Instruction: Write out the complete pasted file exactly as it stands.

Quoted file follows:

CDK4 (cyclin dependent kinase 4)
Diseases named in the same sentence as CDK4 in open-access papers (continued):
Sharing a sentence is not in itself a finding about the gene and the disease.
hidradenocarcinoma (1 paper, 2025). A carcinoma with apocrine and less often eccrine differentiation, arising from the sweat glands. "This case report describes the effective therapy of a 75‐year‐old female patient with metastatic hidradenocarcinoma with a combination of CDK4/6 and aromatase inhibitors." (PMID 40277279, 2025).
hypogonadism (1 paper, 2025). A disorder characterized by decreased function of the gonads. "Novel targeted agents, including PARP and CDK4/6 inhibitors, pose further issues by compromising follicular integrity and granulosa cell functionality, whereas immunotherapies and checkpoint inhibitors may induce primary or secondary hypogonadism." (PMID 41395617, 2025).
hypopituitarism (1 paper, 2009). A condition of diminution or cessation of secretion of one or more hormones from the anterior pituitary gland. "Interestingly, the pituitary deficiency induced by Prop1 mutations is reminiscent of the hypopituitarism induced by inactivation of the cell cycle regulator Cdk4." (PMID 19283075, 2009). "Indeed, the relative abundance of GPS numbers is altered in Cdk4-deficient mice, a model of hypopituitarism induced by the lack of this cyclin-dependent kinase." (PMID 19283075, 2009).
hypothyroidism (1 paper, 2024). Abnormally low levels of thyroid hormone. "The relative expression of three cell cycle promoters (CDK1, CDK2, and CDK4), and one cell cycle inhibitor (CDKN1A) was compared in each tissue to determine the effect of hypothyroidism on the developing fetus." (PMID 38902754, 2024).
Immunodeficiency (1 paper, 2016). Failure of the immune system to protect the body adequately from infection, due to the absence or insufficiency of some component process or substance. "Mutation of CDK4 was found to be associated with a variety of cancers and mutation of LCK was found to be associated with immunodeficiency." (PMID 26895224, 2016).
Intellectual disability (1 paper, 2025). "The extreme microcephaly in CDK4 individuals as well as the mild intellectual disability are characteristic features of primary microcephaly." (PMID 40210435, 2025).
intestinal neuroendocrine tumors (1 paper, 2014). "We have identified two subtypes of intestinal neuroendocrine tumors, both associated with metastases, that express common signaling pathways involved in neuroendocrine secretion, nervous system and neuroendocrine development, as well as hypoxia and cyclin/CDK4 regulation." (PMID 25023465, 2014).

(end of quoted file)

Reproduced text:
CDK4 (cyclin dependent kinase 4)
Diseases named in the same sentence as CDK4 in open-access papers (continued):
Sharing a sentence is not in itself a finding about the gene and the disease.
hidradenocarcinoma (1 paper, 2025). A carcinoma with apocrine and less often eccrine differentiation, arising from the sweat glands. "This case report describes the effective therapy of a 75‐year‐old female patient with metastatic hidradenocarcinoma with a combination of CDK4/6 and aromatase inhibitors." (PMID 40277279, 2025).
hypogonadism (1 paper, 2025). A disorder characterized by decreased function of the gonads. "Novel targeted agents, including PARP and CDK4/6 inhibitors, pose further issues by compromising follicular integrity and granulosa cell functionality, whereas immunotherapies and checkpoint inhibitors may induce primary or secondary hypogonadism." (PMID 41395617, 2025).
hypopituitarism (1 paper, 2009). A condition of diminution or cessation of secretion of one or more hormones from the anterior pituitary gland. "Interestingly, the pituitary deficiency induced by Prop1 mutations is reminiscent of the hypopituitarism induced by inactivation of the cell cycle regulator Cdk4." (PMID 19283075, 2009). "Indeed, the relative abundance of GPS numbers is altered in Cdk4-deficient mice, a model of hypopituitarism induced by the lack of this cyclin-dependent kinase." (PMID 19283075, 2009).
hypothyroidism (1 paper, 2024). Abnormally low levels of thyroid hormone. "The relative expression of three cell cycle promoters (CDK1, CDK2, and CDK4), and one cell cycle inhibitor (CDKN1A) was compared in each tissue to determine the effect of hypothyroidism on the developing fetus." (PMID 38902754, 2024).
Immunodeficiency (1 paper, 2016). Failure of the immune system to protect the body adequately from infection, due to the absence or insufficiency of some component process or substance. "Mutation of CDK4 was found to be associated with a variety of cancers and mutation of LCK was found to be associated with immunodeficiency." (PMID 26895224, 2016).
Intellectual disability (1 paper, 2025). "The extreme microcephaly in CDK4 individuals as well as the mild intellectual disability are characteristic features of primary microcephaly." (PMID 40210435, 2025).
intestinal neuroendocrine tumors (1 paper, 2014). "We have identified two subtypes of intestinal neuroendocrine tumors, both associated with metastases, that express common signaling pathways involved in neuroendocrine secretion, nervous system and neuroendocrine development, as well as hypoxia and cyclin/CDK4 regulation." (PMID 25023465, 2014).